- Christian Climate Action “is a community of Christians supporting each other to take meaningful action in the face of imminent and catastrophic anthropogenic climate breakdown. Inspired by Jesus Christ, and social justice movements of the past, we carry out acts of non-violent direct action to urge those in power to make the change needed.” Our new piece on this in 2019, is here. Please contact Liz, local coordinator, if you are interested in finding out more.
- The Melanesian Mission is an Anglican mission agency with historic and ongoing links to the Diocese of Exeter. It provides support to the Anglican Church of Melanesia (low lying islands in the Pacific ocean, including the Solomons), already experiencing life-changing/threatening effects of sea level rise. Its website contains many beautiful videos which help make the climate crisis very real right now.
- Many other international Christian charities treat climate change as our ‘biggest challenge’ – responding to it through direct mitigation and resilience actions around the world, as well as through political campaigning. See for example Christian Aid, Tearfund, and Anglican Alliance for brilliant information, prayer and worship resources, and to give/volunteer.
- Plymouth Churches Green Action is an excellent example of a local ecumenical environment group. Contact Nicky to join their mailing list packed with events and updates.
Brief thoughts on Covid-19 Implications for Net Zero Target
The Diocesan Environment Group responded to the Church of England Environment Working Group on the General Synod motion in April 2020, noting:
“Despite the very significant new challenges caused by Covid-19, we are committed to the principles in this General Synod resolution (with local policy to be developed). This current Covid-19 crisis reinforces:
- The terrible realities of health and socio-economic crises which can quickly hit our own nation, let alone other developing countries suffering long-term poverty, war or other disasters. We are conscious that the “existential threat of climate disruption” is likely to be even more challenging, and so also requires our committed action as soon as possible.
- The ability and power of local churches (alongside our local community and national responses) to make changes and take action quickly and effectively, as we seek to love our neighbour, and to love our Creator God. These new actions, attitudes and investments until recently may have never been previously conceived, or believed to be inconceivable.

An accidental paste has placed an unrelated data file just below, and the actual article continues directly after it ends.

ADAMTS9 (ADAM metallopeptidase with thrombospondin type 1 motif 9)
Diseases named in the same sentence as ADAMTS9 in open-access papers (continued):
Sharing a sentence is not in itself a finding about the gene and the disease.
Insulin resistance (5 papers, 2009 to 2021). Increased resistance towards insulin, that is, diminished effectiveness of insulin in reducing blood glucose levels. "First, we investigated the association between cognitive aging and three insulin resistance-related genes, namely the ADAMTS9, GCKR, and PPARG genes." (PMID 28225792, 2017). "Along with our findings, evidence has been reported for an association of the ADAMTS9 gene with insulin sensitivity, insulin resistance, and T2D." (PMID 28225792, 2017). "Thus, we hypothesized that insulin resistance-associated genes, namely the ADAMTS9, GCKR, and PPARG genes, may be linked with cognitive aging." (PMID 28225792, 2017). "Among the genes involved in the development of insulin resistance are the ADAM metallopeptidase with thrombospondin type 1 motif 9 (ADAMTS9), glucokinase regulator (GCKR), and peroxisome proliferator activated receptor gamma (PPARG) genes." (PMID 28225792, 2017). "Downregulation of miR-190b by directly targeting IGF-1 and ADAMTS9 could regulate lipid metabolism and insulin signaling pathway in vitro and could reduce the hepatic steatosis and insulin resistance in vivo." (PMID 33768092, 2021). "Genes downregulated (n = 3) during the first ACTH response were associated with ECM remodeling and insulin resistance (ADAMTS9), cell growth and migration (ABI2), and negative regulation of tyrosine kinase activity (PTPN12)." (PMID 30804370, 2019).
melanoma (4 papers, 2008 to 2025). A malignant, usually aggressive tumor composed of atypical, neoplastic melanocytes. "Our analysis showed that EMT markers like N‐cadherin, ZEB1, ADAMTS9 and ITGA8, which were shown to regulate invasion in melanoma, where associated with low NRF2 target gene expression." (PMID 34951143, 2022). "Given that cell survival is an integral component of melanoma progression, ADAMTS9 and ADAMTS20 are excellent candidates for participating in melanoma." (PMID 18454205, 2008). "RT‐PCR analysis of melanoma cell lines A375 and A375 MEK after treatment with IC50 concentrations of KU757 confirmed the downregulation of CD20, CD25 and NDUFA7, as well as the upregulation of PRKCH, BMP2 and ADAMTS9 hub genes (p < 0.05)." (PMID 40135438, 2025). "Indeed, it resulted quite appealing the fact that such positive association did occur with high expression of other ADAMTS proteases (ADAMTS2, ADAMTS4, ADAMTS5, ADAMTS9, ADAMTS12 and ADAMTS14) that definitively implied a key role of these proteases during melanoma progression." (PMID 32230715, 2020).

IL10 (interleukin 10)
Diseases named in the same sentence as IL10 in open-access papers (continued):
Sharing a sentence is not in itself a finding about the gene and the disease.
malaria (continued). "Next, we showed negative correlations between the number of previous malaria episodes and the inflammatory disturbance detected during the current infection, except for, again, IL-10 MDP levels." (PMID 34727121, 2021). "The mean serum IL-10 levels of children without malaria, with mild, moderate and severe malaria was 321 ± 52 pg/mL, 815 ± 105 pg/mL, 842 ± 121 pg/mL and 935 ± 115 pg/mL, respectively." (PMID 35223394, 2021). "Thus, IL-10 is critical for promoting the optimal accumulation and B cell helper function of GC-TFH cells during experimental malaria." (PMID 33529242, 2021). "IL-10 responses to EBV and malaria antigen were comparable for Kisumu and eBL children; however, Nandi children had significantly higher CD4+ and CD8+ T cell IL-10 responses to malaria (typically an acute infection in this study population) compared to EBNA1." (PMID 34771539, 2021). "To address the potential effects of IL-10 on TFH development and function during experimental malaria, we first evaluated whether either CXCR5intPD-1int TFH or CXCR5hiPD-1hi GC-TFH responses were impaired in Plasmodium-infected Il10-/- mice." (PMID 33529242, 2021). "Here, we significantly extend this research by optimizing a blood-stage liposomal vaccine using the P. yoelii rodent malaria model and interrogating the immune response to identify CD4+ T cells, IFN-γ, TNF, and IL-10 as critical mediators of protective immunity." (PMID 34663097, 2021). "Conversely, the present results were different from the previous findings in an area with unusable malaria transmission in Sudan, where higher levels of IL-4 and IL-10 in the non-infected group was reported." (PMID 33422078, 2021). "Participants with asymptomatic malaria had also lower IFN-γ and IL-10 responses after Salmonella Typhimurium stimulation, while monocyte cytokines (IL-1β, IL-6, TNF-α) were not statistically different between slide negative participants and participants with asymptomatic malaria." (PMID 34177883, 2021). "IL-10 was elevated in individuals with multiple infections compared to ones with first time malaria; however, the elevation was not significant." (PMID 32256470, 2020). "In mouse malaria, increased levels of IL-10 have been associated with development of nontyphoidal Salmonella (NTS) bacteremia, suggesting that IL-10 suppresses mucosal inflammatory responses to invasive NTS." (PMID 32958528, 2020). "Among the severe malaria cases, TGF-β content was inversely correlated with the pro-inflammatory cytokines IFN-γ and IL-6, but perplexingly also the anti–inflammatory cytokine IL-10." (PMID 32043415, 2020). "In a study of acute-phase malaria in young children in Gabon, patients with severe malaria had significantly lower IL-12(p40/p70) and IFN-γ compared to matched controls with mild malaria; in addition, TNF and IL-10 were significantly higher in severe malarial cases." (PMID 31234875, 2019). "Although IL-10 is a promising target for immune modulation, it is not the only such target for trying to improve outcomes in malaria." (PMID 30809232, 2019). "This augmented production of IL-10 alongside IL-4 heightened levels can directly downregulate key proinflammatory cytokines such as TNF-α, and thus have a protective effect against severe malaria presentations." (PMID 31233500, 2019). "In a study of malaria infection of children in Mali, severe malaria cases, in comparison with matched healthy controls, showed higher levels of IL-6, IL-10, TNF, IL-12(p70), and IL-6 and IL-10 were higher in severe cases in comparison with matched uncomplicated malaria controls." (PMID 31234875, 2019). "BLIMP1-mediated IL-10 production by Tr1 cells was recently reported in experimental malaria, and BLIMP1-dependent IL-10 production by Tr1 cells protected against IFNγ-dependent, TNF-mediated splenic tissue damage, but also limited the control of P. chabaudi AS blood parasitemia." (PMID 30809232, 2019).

Whilst responding with commitment and love to the immediate needs of the Covid-19 crisis and the economic and health implications, churches must also sensitively take opportunities to respond to this even greater crisis – getting ‘our own house’ in order, and collaborating positively with secular partners.”
The rapid loss of species and habitats is another extremely important crisis, with deep consequences for human health, wellbeing and even existence. As Bishop Robert said in the top quote, safeguarding God’s creation also gives integrity to the other marks of mission.
A Rocha UK is a Christian charity working for the protection and restoration of the natural world and committed to mobilising Christians and churches in the UK to care for the environment. Its website has extensive and excellent information and resources.
Caring For God’s Acre is a charity which helps maintain and restore biodiversity of churchyards – special and often unique habitats – as well as their positive use and accessibility for all.
David Curry is our volunteer environment adviser who set up Devon Living Churchyards. He offers bespoke advice to churches across the diocese to help create plans to best care for and welcome wildlife, whilst also engaging communities and promoting good mental and physical health. Please contact him here. (More details to follow).
Please contact Chris Keppie, Diocesan Environment Officer, if you would like to discuss any of the above, to share positive stories of what your church is doing, or to offer to volunteer in any way.
“It’s our sacred duty to protect the natural world we’ve so generously been given, as well as our neighbours around the world who will be first and worst affected. Without swift decisive action the consequences of climate change will be devastating.” Archbishop Justin Welby, Oct 2019